Summary of Salsbury v. Northwestern Bell Telephone Company
P/S: district court entered judgment for plaintiff and D appealed
F: D wrote a letter saying they were donating $15K to Charles City College; traditionally donations were made with pledge cards. A pledge card form was typed-in to reflect the pledge thought it was never signed by the D. P acted in the belief D was obligated in the same manner as those who executed pledge cards; P says letters such as D’s were sometimes taken in lieu of pledge cards
I: Whether D is bound to pay his subscription by reason of the letter
H: P relied on D’s letter, but not the form of it, and it is the form of the letter that distinguishes it from the pledge cards we have held not to be binding; Affirmed, for P; D has to fulfill his pledge to pay the $15K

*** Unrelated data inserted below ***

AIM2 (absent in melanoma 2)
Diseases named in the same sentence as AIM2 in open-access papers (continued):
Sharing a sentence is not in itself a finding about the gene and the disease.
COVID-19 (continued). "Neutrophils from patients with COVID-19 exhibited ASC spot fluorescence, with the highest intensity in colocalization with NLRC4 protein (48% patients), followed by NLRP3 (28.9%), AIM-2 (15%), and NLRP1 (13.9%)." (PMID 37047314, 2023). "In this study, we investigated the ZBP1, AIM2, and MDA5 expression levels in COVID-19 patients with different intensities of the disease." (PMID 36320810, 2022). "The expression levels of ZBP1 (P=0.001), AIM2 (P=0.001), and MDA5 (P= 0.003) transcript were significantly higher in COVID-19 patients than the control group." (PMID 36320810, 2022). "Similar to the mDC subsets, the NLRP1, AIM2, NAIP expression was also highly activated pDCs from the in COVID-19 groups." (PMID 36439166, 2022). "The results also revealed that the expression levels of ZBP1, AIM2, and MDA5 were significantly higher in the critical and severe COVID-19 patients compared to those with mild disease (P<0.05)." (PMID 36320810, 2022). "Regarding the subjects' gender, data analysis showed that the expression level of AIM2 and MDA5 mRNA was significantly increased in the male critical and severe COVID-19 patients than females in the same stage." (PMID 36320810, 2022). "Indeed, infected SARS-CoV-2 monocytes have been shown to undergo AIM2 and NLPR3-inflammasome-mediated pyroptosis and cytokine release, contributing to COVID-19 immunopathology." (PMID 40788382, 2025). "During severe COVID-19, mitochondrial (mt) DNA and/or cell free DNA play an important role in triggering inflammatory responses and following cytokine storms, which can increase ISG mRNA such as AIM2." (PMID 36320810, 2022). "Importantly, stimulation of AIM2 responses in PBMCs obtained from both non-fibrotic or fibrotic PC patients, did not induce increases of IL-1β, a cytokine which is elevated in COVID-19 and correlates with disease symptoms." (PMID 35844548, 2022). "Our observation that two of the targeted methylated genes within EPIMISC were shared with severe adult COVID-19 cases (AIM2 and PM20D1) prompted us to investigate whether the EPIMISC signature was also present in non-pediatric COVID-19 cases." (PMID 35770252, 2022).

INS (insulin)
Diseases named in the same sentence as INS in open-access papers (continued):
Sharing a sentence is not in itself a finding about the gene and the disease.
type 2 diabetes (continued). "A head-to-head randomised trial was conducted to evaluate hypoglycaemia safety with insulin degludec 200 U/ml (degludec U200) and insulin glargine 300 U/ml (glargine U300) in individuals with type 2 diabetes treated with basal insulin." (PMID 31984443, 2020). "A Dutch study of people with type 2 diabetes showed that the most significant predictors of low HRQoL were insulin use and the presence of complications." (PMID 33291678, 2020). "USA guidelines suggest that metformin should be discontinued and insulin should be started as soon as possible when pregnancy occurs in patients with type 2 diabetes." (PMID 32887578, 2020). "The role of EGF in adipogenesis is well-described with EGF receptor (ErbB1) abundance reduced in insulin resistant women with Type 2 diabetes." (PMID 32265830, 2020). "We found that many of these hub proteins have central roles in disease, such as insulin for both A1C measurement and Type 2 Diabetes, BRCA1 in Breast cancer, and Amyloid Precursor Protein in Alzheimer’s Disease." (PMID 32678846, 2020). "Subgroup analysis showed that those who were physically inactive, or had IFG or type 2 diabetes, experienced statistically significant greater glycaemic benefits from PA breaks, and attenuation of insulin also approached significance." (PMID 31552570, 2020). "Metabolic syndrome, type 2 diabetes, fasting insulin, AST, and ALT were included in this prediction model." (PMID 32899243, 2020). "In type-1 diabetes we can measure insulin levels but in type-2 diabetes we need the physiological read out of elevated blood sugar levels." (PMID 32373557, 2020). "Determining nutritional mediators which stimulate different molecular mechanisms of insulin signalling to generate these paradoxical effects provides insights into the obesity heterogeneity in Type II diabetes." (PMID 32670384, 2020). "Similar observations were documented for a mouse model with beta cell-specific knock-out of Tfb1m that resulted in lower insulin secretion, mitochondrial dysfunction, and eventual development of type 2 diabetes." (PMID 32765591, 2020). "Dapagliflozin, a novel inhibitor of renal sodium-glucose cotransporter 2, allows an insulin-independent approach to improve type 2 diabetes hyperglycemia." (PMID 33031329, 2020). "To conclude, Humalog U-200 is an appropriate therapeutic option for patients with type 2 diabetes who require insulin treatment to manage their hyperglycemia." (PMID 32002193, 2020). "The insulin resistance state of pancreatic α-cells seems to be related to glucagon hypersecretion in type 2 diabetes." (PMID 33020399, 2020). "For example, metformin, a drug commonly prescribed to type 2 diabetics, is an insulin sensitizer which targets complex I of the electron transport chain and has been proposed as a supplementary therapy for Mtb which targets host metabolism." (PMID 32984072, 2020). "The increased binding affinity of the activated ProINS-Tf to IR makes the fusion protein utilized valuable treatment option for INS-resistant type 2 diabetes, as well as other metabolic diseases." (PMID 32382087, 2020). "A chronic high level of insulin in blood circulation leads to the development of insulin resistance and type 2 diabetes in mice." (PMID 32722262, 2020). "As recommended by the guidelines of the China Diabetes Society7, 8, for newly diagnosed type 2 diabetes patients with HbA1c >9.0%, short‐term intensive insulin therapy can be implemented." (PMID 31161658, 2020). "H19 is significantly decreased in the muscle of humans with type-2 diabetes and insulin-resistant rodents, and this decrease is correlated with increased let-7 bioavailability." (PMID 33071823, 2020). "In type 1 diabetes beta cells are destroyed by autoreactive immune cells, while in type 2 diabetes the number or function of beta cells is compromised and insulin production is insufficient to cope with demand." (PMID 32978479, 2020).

Rule: A charitable subscription or pledge is binding without proof that the promise of the subscription or pledge induced action or forbearance or was supported by consideration.
- Private philanthropy serves a highly important function in society, and charitable subscriptions often serve the public interest by making possible projects which otherwise could never come about.
- Estoppel can never arise unless there has been reliance.
Restatement (Second) Section 90 — Promise Reasonably Inducing Action or Forbearance
(1) A promise which the promisor should reasonably expect to induce action or forbearance on the part of the promisee or a third person and which does induce such action or forbearance is binding if injustice can be avoided only by enforcement of the promise. The remedy granted for breach may be limited as justice requires.
(2) A charitable subscription or a marriage settlement is binding under Subsection (1) without proof that the promise induced action or forbearance.